Presentation #126.07 in the session Explosive Energy Release Processes in the Solar Corona and Earth’s Magnetosphere — Poster Session.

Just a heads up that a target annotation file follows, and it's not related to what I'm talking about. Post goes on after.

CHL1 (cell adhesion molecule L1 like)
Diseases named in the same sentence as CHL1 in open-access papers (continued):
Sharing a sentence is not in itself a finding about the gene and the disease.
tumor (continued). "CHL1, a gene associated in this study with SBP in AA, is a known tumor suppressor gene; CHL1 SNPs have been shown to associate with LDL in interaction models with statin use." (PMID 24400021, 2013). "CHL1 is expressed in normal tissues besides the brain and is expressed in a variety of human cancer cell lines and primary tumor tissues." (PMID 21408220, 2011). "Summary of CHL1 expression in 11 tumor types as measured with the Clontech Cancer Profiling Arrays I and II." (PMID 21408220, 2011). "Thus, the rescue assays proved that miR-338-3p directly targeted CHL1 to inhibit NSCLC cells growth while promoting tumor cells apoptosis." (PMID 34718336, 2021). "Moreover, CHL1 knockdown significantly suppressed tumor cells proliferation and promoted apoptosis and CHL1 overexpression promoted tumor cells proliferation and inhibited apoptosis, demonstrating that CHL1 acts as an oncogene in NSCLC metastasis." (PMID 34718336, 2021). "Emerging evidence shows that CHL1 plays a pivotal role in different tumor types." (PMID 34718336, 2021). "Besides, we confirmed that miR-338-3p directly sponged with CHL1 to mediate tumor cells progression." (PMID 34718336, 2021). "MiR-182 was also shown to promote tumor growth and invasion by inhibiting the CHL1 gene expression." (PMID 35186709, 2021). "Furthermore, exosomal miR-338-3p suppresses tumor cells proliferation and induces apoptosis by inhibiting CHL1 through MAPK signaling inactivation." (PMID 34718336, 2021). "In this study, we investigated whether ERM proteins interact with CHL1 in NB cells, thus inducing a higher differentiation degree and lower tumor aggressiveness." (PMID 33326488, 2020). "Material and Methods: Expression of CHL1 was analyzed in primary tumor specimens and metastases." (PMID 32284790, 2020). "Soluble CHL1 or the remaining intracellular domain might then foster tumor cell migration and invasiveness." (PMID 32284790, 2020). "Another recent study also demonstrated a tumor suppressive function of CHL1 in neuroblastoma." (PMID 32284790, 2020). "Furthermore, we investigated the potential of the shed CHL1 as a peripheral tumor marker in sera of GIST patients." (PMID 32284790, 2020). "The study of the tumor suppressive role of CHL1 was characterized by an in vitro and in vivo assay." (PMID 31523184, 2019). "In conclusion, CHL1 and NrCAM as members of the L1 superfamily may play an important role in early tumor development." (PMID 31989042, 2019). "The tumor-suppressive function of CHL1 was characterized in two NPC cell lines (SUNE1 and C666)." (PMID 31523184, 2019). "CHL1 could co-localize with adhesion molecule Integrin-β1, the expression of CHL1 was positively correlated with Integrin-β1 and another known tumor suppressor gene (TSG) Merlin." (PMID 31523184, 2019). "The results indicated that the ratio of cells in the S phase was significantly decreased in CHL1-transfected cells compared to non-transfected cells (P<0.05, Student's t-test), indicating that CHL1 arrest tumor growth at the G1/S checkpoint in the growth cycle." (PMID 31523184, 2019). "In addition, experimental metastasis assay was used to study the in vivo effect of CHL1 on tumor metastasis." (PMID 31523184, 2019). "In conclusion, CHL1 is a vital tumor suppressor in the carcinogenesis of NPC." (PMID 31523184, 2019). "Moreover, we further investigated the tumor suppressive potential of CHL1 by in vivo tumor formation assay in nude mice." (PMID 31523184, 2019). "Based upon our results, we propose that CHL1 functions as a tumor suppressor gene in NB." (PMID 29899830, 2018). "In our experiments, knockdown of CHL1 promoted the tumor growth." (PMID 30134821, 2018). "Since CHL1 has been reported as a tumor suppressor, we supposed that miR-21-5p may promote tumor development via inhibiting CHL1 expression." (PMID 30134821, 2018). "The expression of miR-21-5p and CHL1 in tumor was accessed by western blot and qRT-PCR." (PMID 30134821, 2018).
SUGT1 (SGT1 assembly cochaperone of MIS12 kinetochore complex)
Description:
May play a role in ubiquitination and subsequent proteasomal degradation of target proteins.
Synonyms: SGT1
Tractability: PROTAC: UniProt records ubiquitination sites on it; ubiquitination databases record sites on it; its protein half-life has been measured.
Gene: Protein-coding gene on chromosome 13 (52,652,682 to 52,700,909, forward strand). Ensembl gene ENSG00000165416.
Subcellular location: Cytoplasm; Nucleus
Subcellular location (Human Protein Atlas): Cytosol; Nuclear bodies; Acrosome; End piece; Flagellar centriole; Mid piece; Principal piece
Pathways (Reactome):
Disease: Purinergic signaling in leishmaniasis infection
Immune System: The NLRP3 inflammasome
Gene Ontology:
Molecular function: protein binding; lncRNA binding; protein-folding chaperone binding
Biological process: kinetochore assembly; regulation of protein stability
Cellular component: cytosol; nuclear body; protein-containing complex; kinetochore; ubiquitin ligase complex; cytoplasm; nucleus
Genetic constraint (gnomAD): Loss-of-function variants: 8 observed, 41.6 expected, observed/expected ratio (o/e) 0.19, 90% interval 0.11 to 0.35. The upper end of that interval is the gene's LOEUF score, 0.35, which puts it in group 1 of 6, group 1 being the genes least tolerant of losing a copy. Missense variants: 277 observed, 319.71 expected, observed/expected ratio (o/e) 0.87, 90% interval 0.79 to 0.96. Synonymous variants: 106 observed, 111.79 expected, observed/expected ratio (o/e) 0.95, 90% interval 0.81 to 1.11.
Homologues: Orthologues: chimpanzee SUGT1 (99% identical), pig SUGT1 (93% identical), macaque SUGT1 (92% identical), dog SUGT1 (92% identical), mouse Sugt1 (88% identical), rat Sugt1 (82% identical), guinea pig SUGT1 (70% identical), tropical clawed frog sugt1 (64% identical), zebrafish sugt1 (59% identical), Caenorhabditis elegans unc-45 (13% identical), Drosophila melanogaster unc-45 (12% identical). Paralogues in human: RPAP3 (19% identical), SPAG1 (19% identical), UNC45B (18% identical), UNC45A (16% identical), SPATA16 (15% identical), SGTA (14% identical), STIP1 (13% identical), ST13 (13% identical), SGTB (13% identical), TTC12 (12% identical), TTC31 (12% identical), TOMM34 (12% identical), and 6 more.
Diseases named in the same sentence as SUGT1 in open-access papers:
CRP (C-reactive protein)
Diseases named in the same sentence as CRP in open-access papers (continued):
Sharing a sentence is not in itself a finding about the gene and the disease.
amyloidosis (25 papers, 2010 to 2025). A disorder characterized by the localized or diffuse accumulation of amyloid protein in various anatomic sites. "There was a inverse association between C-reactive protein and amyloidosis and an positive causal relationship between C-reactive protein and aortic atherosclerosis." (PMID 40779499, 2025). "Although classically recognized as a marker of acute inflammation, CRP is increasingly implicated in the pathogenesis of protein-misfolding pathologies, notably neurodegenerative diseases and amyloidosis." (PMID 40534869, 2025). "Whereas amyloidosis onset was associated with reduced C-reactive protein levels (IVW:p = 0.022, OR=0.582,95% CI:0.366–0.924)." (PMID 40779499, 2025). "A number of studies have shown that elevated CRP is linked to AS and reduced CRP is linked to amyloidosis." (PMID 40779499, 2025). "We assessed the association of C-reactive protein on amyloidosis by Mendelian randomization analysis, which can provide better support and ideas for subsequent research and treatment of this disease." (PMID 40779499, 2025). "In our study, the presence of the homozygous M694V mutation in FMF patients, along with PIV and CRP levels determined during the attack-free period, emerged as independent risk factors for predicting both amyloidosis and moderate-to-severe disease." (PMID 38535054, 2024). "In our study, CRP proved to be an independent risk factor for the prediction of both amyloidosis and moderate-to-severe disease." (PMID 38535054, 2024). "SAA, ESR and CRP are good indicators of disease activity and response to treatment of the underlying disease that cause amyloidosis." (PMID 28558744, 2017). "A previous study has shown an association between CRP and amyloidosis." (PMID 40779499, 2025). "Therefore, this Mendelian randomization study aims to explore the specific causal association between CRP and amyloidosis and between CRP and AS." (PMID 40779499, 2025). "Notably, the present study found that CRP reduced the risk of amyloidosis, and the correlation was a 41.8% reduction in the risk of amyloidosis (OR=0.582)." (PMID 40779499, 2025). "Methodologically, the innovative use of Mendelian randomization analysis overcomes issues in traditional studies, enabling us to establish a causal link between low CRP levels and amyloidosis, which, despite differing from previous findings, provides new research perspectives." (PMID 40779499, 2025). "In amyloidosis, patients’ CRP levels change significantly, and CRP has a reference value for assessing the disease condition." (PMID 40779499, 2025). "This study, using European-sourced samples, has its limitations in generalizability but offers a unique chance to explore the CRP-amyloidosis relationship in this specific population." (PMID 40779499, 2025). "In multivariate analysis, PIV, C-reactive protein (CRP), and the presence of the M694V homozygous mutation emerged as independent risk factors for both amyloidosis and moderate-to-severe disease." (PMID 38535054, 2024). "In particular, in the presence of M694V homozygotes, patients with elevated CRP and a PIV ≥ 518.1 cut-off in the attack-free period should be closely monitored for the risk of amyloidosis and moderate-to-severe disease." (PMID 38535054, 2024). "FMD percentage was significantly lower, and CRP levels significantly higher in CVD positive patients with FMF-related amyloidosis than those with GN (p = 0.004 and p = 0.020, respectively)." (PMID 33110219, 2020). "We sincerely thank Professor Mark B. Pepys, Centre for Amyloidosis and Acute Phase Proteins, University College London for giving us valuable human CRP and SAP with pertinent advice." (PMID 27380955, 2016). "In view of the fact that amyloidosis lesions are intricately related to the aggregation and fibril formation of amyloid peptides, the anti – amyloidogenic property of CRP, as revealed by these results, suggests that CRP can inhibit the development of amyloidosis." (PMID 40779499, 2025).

We study the evolution of three solar active regions (ARs) that produced both fast (>600 km/s) and slow (<600 km/s) coronal mass ejections (CMEs). We analyze the vector magnetic field measurements to derive temporal evolution and spatial distribution of vertical electric currents in the active regions during their disk passage. Our preliminary results indicate the growth of non-neutralized electric currents, during which, CMEs are produced. We have also conducted a detailed case study of the electric current evolution in NOAA AR 11305, which produced an M-class eruptive flare. Strong non-neutralized currents, associated with emerging flux and shear flows, were located along the magnetic polarity inversion line. The observations suggest the presence of a magnetic flux rope (MFR), which evolved and erupted, forming flare ribbons that encompass the areas of strong current. The regularized Biot-Savart laws (rBSLs; Titov et. al. 2018) formalism and a zero-β magnetohydrodynamic (MHD) model were employed to construct the aforementioned MFR and to follow its evolution. The spatial location and the amount of non-neutralized currents computed from the model agree with the observational measurements. This result suggests that the development of the MFR, which is associated with sustained and concentrated photospheric non-neutralized electric currents, is an important element for the production of the CME in this study. This work is supported by NASA programs HSR (80NSSC20K1317) and HGI (80NSSC18K0622).